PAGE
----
On its face, this statute makes no distinction between an investigatory stop for a misdemeanor and one for an offense for which a person can be arrested without a warrant based on probable cause.
In this case, if Ms. Rodriguez had cooperated with the investigation, she would not have been arrested for trespassing at that time.6 Nevertheless, the State could still have acted upon the investigation to charge her with a misdemeanor and could have obtained an arrest warrant for a subsequent arrest. See § 901.02(2). Nothing in our case law limits investigatory stops to situations in which the officer has a well-founded suspicion of an offense for which the officer could effect an immediate arrest. For example, in State v. Wise, 603 So.2d 61 (Fla. 2d DCA 1992), this court permitted a Terry stop of a vehicle when a BOLO was issued on a citizen's complaint that a person was trespassing on private property.
We recognize that there is at least dicta in a special concurrence to a Florida case suggesting that a Terry stop for a completed misdemeanor is improper. See State v. Bennett, 520 So.2d 635, 636 (Fla. 4th DCA 1988) (Glickstein, J., concurring) (“[S]tops to investigate suspects of past misdemeanors are not permissible.”). Moreover, there is case law in some other jurisdictions holding, under the facts in those cases, that an investigatory stop for a completed misdemeanor is improper. See, e.g., Gaddis v. Redford Twp., 364 F.3d 763, 771 n. 6 (6th Cir.2004) (observing that police may not stop individuals based on their reasonable suspicion of completed misdemeanors); Blaisdell v. Comm'r of Pub. Safety, 375 N.W.2d 880, 883-84 (Minn.Ct.App.1985) (holding that Terry stops for past misdemeanors are impermissible).
Other jurisdictions have declined to adopt any bright-line rule prohibiting such investigatory stops and permit them at least in cases that involve public safety. See United States v. Hughes, 517 F.3d 1013, 1017 (8th Cir.2008) (holding that a stop for a completed trespass was not justified, even to identify perpetrators of a crime, absent a public safety threat); United States v. Grigg, 498 F.3d 1070, 1080 (9th Cir.2007) (noting that the ongoing risk that an offending party might repeat a completed misdemeanor or that an officer might stem the potential for escalating violence increases the public safety interest associated with a suspected past violation); Bates v. Chesterfield County, Va., 216 F.3d 367, 371 (4th Cir.2000) (finding that a Terry stop was justified after a property owner reported that a juvenile trespassed on his property, acted strange when the owner attempted to speak with him, and then ran into the woods); State v. Amburgy, 122 Ohio App.3d 277, 701 N.E.2d 728, 732 (1997) (holding that the victim's assertion of trespass was not enough to stop the suspect absent a public safety threat); Hearod v. Bay Area Rapid Transit Dist., 2008 WL 5245886 (N.D.Ca. Dec. 17, 2008) (ruling that where the only exigency was ensuring that someone who had committed a minor nonviolent infraction was issued a citation was not sufficient to justify an intrusion on the plaintiff's Fourth Amendment interest in personal security). Even if we were to adopt a “public safety” limitation on Terry stops for completed misdemeanors, the stop in this case would be warranted.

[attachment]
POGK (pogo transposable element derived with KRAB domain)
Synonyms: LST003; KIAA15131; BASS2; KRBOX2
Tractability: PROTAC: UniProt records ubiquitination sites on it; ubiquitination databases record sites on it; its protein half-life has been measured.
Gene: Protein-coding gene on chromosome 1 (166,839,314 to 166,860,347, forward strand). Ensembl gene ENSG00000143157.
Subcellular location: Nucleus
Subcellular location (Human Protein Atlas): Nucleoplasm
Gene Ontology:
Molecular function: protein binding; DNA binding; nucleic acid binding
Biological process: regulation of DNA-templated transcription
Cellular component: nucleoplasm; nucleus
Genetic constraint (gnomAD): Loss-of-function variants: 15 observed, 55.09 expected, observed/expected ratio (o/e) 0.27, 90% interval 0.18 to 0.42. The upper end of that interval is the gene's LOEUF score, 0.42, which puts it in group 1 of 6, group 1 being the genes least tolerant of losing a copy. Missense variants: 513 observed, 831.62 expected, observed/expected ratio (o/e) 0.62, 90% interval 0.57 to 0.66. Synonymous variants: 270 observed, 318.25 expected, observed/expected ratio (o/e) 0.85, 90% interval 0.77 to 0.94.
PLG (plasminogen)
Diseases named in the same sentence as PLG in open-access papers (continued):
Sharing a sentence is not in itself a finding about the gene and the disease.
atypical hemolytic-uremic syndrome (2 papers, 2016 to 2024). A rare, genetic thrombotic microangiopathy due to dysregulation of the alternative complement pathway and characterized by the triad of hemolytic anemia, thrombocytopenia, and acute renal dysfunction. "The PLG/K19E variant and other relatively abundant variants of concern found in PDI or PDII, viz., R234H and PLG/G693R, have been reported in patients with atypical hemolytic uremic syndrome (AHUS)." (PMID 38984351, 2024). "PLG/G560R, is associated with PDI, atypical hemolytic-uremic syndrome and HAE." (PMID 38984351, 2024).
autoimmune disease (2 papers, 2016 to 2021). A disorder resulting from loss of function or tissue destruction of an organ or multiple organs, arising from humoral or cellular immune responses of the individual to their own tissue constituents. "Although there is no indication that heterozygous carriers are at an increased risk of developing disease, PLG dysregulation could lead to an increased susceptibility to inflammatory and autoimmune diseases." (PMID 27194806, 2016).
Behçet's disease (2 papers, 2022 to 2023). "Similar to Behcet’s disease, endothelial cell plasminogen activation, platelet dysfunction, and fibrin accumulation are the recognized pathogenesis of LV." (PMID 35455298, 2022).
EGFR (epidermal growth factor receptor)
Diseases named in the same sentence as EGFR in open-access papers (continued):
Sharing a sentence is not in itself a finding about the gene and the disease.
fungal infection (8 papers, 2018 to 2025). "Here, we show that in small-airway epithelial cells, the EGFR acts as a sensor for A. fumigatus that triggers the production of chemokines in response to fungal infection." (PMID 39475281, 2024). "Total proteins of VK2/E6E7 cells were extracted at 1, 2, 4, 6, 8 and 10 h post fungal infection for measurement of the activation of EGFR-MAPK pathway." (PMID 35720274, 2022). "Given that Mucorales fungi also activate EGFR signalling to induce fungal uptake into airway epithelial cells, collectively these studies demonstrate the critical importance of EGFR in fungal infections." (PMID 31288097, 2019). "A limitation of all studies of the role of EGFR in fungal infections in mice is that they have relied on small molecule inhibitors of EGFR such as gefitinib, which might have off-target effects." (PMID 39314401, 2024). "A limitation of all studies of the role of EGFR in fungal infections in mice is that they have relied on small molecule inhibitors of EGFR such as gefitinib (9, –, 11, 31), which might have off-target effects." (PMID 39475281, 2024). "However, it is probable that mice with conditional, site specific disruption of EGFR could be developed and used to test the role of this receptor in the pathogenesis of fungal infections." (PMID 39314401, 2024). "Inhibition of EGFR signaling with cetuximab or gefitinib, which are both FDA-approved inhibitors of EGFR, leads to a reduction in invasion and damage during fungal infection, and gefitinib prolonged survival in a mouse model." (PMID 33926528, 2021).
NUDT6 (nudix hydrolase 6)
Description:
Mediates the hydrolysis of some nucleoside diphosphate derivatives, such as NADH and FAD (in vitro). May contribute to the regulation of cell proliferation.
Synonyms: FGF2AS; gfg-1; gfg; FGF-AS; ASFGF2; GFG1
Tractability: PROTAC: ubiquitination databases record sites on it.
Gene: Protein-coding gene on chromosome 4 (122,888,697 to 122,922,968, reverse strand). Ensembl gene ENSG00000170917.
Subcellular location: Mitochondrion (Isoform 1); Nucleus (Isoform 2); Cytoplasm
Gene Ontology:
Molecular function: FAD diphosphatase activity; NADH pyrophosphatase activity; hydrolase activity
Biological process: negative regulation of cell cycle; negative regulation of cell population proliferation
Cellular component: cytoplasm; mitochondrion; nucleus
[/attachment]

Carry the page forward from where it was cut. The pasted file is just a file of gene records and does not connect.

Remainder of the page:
The U.S. Supreme Court has long avoided bright-line tests in Fourth Amendment analysis, preferring an approach that considers all the circumstances involved in each unique case. See Illinois v. Gates, 462 U.S. 213, 238, 103 S.Ct. 2317, 76 L.Ed.2d 527 (1983) (rejecting a rigid two-pronged test for determining whether law enforcement officials have probable cause based on an informant's tip in favor of a “totality-of-the-circumstances” approach). The facts in this case demonstrate that even a category such as “completed misdemeanor” can be elusive when events are ongoing. Perhaps there may be other factual circumstances in which it would be unreasonable to conduct a Terry stop to investigate a misdemeanor when the officer has a well-founded suspicion that it has occurred, but we conclude that the officer in this case was authorized to perform this stop. Accordingly, the trial court properly denied the motion to suppress, and we affirm the judgments and sentences on appeal.
NORTHCUTT and LaROSE, JJ., Concur.